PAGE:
Turn, Counterturn, Stand

Turn, Counterturn, Stand

Turn, Counterturn, Stand

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A weekly poem, read by the author.
Aug. 20 1998 3:30 AM

Turn, Counterturn, Stand

Turn, Counterturn, Stand


By Stanley Plumly

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(posted Wednesday, Aug. 19, 1998)

To hear the poet read "Turn, Counterturn, Stand," click here.

He's dressed like a patient,
     naked to the waist,
in bottoms like pajamas.
     And hooked by invisible wire
to a monitor hooked to an amplifier.
     All of this on stage,
like intensive care,
     the badge of his connection
at the center of his chest,
     recording and rendering his pulse.
His heart is the dancer,
     and its muscle the music
that rises and subsides: each searching
     step, each turn, each somersault
and curl, each sudden rest.
     Baryshnikov is fifty, but older,
paler, resurrected in the lights.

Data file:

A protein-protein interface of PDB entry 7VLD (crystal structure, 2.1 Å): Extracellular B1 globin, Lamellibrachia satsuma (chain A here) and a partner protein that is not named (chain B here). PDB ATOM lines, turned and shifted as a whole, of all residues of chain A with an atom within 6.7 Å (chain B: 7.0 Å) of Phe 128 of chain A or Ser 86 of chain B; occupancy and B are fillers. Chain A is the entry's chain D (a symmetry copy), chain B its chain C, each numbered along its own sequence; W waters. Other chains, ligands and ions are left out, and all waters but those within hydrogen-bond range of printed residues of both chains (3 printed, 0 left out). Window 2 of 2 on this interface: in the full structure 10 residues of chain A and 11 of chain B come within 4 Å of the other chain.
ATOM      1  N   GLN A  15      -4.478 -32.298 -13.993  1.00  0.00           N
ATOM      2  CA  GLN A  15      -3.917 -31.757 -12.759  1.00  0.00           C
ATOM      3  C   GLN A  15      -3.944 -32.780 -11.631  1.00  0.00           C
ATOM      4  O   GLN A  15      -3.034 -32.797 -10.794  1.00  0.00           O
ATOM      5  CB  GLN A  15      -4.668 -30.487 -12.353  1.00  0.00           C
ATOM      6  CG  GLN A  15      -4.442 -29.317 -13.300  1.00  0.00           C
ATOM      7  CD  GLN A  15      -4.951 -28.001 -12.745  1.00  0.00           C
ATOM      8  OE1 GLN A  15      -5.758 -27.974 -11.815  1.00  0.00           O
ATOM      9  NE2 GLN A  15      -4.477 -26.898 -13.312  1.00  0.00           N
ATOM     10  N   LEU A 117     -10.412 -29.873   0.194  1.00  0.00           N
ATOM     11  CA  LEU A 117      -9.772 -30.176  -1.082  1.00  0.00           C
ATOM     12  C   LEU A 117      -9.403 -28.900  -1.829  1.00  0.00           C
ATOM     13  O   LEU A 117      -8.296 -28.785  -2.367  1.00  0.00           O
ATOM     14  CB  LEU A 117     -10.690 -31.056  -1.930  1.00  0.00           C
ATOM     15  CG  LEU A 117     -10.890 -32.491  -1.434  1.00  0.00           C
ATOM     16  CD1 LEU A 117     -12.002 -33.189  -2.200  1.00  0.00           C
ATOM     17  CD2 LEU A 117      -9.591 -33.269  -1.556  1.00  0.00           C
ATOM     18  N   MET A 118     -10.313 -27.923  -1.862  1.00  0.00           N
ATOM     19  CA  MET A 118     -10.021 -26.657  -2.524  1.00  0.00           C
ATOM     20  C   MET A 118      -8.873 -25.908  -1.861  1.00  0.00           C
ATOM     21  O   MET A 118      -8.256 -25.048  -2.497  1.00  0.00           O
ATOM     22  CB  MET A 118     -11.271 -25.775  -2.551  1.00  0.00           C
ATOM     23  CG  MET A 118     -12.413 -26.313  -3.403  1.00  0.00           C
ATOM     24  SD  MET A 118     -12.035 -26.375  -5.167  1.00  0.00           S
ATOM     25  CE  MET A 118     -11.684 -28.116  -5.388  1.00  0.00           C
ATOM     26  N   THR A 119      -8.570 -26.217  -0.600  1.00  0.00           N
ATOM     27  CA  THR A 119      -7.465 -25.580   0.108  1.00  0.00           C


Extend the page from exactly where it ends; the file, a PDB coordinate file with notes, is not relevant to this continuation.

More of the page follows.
You hear his heart
literally leap in the machine-magnified
     midair. He won't come down,
then all at once he will.

When I bend to hear my parents'
     hearts or lean against a wall
to hear my friend's,
     it's like water in a shell
held tightly to the ear:
     salt blood and ocean emptiness
and wind, vena cavae, almost still.
     The last thing you want
to hear is the sound
     of your own worn heart.
It has a signature, a rhythm, a silence
     like your voice or fingerprint,
the heartline of the graph
     the abstract of a mountain range
or large waves coming in,
     repeated and repeated and repeated--
a child's idea of drawing,
     a child's obsessive dance or nursery
rhyme yet years and years
     of listening to this child,
who will not change but does.

When I remember what it was like
     to see them in the wards,
impaled in bed and wired,
     every orifice acknowledged,
every innocence corrupted and exposed,
     when I think of the awful
trembling passed by hand,
     the dry white chemical breath
of what was said, the skeletal skin
     so ghostly it seemed they'd already

gone--that God, in His Mercy,
     had pulled their sick hearts out,
bled them, drained them, kissed the dead
     weight from the bones,
that I was looking at myself in rags
     that were my parents--when I think of
them I think of my friend
     with no one there those hours,
no one to witness, no one to take
     his pulse, no one to talk or listen,
no one to cross his heart.

Stanley Plumly's latest book is titled The Marriage in the Trees. He's a professor of English at the University of Maryland.